At a moderate stature of 5″10, this makes you question whether being tall and having a long range is a benefit to the 21st century boxer? Or is Golovkin paving the way for the next generation of boxers to concentrate on developing effective mass? 

I am sure our continuation of research in Boxing will answer this in the near future.

Frampton, Golovkin and Kovalev

 

What exercise can I do to improve this?

There are loads of ways to improve core strength and size. Mainly heavy compound exercises, Olympic lifts and isolated core training.

See our core training article here 

When particularly targeting the development of effective mass in boxing, we use specific exercises that encourage whole body tension at various stages of a punch.

The main exercise we use is the ‘Landmine punch with isometric hold’. This encourages the stiffening upon impact when throwing straight shots and connecting with your opponent towards the end range of a punch.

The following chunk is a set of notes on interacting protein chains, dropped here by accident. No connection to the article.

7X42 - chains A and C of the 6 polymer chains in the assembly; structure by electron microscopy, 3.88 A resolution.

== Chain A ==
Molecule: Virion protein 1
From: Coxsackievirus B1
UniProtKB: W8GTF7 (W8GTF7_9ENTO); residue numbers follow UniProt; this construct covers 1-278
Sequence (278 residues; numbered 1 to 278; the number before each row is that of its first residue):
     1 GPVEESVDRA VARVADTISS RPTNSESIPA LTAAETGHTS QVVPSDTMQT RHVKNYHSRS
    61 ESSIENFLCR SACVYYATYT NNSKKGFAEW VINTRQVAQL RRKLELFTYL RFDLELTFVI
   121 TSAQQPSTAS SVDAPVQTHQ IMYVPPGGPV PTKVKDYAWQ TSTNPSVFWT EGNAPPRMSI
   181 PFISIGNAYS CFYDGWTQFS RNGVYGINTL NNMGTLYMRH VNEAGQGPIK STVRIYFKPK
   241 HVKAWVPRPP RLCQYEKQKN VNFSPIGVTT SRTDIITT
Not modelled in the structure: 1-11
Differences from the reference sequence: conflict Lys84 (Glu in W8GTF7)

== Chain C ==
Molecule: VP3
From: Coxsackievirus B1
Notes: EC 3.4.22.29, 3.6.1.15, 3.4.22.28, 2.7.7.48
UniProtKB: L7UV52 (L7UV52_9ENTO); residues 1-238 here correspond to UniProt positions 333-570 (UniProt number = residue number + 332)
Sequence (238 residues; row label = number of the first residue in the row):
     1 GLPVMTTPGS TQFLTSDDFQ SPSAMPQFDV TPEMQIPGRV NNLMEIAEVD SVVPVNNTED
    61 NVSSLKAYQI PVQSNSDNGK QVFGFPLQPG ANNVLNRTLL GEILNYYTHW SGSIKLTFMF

Check out the video below.

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World-class footwork

A key contributor to Golovkin’s knockout success is his effective footwork. He moves effortlessly in and out of range, creating angles that his opponents can’t deal with.

GGG finds his range so easily and rarely throws a long shot. He often lets his shots go when he’s well within range of his opponent, meaning he’s able to maximise the force of each punch.

But why does this allow GGG to put so much force into his punches?

A video posted by FIGHTINKING ??? (@fightinking) on

Science behind the mid-range punch

The mid-range punch is the most effective and can be explained by the physiology and mechanics of muscle action.

The length-force relationship describes how much force a muscle can produce at different lengths, and there’s an optimal length at which force is maximised. Muscle action can be limited if the the muscle is stretched or at a short length.